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The Michigan Civil Service Commission voted Wednesday to extend state-paid health insurance coverage to same-sex partners or other adults living with some state employees, despite objections raised by Gov. Rick Snyder's administration over the measure's potential costs.
Benefits would kick in Oct. 1 for state employees represented by the United Auto Workers and the Service Employees International Union, in addition to many non-unionized employees, according to the Lansing State Journal.
But the expanded coverage could come under attack again when contracts are renegotiated, in some cases as early as this year.
The Snyder administration objected to the expanded coverage Wednesday, saying it could cost more than the $6 million per year originally projected. Michigan's state government faces an overall $1.8 billion shortfall for the budget year starting Oct. 1, and Snyder and lawmakers are looking for cost savings.
"We're certainly disappointed by the commission's action," Snyder spokeswoman Sara Wurfel told The Associated Press. "We're evaluating the consequences closely."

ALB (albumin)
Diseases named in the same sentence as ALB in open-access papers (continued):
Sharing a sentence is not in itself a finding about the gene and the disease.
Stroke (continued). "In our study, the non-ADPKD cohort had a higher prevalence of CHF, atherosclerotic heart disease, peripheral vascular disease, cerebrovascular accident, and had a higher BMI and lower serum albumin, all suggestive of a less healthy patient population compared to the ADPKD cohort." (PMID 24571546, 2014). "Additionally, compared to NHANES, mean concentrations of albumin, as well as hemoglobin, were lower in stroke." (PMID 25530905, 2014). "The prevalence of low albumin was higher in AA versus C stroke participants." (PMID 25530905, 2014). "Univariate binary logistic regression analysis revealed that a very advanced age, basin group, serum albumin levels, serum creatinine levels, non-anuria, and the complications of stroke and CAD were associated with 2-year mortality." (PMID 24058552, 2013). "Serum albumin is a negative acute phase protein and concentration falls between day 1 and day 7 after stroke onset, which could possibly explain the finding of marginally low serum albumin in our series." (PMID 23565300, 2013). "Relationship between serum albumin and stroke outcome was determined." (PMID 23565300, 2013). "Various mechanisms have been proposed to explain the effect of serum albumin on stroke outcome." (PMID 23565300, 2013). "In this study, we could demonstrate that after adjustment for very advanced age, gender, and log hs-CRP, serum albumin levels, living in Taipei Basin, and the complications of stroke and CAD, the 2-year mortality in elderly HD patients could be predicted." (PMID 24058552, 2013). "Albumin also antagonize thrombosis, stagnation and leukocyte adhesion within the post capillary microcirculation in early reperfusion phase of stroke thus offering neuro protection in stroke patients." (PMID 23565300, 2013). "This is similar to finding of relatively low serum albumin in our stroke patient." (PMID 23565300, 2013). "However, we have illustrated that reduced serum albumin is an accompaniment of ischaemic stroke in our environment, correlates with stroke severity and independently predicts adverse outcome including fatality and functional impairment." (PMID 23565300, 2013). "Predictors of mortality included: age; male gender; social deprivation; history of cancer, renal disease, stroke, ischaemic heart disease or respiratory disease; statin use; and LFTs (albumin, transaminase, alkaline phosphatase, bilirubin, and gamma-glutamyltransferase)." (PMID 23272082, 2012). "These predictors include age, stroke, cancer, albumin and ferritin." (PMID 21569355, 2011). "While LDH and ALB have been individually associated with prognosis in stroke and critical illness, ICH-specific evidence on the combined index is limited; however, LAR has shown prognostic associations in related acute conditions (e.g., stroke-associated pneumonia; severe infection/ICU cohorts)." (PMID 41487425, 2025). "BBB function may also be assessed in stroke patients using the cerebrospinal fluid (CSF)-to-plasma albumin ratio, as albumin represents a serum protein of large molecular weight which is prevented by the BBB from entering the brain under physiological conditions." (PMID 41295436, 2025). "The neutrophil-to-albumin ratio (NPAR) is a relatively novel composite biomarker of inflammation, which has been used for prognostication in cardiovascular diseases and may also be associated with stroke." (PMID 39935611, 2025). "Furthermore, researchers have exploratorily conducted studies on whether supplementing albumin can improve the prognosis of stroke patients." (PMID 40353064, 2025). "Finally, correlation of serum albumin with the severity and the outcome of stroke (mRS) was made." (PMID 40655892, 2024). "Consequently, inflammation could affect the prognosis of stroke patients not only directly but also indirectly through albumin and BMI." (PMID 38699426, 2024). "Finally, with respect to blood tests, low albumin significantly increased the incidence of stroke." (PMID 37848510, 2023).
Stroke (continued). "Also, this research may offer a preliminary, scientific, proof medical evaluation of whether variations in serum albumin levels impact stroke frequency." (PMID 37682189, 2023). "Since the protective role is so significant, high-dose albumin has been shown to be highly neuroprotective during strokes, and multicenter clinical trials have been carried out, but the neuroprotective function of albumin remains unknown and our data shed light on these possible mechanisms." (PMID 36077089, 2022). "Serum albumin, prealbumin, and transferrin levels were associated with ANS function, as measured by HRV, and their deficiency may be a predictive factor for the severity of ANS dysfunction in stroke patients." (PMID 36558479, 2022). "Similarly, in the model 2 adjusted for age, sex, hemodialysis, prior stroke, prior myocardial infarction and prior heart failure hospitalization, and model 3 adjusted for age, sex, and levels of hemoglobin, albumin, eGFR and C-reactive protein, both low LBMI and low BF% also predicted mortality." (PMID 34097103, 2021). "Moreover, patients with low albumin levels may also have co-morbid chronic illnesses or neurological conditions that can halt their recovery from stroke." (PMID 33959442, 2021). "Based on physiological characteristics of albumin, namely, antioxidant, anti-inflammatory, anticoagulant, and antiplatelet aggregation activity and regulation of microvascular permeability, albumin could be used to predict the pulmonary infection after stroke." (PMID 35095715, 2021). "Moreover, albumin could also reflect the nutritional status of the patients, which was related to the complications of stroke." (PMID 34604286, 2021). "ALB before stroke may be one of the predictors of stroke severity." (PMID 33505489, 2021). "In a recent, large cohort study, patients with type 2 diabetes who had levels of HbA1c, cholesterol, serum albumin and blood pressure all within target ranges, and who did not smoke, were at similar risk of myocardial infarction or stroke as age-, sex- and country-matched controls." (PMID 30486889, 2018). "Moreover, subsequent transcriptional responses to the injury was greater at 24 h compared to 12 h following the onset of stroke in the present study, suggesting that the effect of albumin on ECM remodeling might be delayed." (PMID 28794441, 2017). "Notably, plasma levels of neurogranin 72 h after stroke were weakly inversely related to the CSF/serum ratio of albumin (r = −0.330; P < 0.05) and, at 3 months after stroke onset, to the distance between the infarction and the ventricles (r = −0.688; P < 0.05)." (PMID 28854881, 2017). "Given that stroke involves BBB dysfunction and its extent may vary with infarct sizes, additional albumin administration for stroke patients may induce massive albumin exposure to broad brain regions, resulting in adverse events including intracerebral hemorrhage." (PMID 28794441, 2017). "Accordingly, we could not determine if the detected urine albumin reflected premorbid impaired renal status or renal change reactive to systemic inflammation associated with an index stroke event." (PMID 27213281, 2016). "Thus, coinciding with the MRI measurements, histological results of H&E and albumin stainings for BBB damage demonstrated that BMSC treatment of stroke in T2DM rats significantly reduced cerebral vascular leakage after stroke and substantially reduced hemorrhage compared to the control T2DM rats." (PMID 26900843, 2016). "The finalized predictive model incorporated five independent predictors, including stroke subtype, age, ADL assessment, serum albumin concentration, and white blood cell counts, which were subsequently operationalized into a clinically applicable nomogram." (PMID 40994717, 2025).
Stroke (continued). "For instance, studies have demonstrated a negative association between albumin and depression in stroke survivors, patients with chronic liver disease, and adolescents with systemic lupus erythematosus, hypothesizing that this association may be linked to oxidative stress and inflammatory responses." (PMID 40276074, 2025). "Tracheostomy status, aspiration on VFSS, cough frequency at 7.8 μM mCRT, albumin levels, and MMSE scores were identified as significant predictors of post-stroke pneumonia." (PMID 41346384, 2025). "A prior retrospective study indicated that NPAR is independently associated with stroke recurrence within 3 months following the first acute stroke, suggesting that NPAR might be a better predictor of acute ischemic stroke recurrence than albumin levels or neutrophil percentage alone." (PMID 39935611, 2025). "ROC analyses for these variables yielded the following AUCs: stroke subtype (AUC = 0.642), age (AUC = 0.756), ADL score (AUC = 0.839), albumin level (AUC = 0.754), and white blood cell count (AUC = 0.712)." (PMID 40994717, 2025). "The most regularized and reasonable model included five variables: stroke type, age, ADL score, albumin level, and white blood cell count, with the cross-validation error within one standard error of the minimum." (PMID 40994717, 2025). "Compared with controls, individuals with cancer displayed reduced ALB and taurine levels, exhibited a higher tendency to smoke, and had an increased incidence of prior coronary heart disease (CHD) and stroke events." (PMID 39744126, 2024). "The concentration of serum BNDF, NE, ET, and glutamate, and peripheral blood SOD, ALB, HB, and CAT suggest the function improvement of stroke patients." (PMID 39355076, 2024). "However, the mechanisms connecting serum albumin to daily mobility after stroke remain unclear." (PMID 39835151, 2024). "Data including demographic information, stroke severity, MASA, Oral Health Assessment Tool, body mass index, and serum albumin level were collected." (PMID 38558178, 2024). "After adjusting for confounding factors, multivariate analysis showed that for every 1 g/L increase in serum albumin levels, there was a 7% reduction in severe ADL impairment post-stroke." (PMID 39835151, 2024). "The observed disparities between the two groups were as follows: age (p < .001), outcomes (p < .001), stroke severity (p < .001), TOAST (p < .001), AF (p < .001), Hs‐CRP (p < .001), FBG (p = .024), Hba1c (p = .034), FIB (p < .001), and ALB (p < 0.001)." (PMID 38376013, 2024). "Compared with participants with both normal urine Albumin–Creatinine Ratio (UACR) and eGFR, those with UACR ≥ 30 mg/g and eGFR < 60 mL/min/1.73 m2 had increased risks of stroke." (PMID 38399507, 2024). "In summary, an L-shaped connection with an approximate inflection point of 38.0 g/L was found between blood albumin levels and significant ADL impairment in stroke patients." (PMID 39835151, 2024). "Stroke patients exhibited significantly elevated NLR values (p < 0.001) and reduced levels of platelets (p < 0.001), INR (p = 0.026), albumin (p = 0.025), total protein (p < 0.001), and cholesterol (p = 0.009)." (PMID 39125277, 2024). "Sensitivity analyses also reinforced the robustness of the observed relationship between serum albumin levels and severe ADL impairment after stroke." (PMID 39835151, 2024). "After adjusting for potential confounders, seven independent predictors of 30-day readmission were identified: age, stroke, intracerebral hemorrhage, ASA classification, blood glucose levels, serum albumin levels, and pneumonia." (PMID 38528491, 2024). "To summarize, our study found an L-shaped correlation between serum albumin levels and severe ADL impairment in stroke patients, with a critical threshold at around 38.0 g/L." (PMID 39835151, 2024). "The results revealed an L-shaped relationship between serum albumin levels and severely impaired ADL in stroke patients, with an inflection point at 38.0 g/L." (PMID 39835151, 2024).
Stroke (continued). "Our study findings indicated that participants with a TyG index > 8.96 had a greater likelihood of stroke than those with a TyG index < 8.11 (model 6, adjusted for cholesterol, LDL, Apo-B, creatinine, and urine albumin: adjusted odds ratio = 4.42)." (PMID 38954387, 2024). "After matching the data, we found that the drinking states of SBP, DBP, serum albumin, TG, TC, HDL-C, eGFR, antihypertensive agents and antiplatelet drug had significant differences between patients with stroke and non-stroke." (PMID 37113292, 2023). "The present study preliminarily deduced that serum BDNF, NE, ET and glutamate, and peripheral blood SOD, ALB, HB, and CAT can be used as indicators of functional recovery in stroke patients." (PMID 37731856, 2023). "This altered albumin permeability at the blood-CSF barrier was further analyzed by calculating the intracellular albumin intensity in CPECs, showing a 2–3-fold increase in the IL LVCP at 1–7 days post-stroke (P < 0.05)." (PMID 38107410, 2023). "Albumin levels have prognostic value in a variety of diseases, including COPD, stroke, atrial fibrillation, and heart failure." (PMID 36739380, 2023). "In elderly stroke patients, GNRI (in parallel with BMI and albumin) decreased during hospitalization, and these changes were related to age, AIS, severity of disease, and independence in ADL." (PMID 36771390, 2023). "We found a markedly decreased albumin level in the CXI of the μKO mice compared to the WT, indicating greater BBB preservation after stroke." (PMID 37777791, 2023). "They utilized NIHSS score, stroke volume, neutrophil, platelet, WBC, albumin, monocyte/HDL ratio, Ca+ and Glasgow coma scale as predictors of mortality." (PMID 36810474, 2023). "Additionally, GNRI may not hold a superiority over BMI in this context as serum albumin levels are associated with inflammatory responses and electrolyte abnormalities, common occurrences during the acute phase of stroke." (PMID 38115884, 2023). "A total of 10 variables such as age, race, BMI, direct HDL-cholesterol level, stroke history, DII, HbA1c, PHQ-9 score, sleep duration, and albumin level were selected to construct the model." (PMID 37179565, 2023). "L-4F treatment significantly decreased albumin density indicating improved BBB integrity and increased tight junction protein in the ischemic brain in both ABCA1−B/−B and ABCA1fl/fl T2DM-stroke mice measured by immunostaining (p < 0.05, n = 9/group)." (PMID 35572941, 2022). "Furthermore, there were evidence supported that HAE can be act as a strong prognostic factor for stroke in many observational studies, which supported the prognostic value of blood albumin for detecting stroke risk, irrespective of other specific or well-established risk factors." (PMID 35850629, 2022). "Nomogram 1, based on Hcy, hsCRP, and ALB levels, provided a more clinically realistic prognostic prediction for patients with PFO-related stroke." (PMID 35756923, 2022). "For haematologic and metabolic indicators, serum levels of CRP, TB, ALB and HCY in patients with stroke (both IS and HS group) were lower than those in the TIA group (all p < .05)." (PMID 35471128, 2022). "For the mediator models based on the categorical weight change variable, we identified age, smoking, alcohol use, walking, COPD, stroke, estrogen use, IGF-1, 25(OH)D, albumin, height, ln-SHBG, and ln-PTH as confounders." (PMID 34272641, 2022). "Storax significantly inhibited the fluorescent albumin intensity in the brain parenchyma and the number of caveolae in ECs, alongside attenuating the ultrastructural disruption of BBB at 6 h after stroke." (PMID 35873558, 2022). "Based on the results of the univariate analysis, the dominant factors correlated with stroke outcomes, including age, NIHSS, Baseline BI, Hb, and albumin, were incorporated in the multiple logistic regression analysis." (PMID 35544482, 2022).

Ray Holman, legislative liaison for UAW Local 6000, said the commission's vote is important because it recognizes the state's collective bargaining process. But Holman said the issue could resurface when the union, representing 17,000 state workers, goes into contract talks with the state this year.
Health coverage for same-sex partners was negotiated by state and union officials in 2004, shortly before Michigan voters approved a ballot initiative that defined marriage as a union between a man and a woman. The Michigan Supreme Court ruled in 2008 that the ballot measure prevents governments from recognizing domestic partnerships to provide health insurance to the partners of gay workers.
The revised definition of those eligible to get benefits includes individuals of any gender who have lived with an eligible state employee for at least a year. The benefits could be extended only to one other adult, but that adult's children also would be eligible for coverage.
Some public universities and cities in Michigan have awarded benefits on the same basis since the court ruling.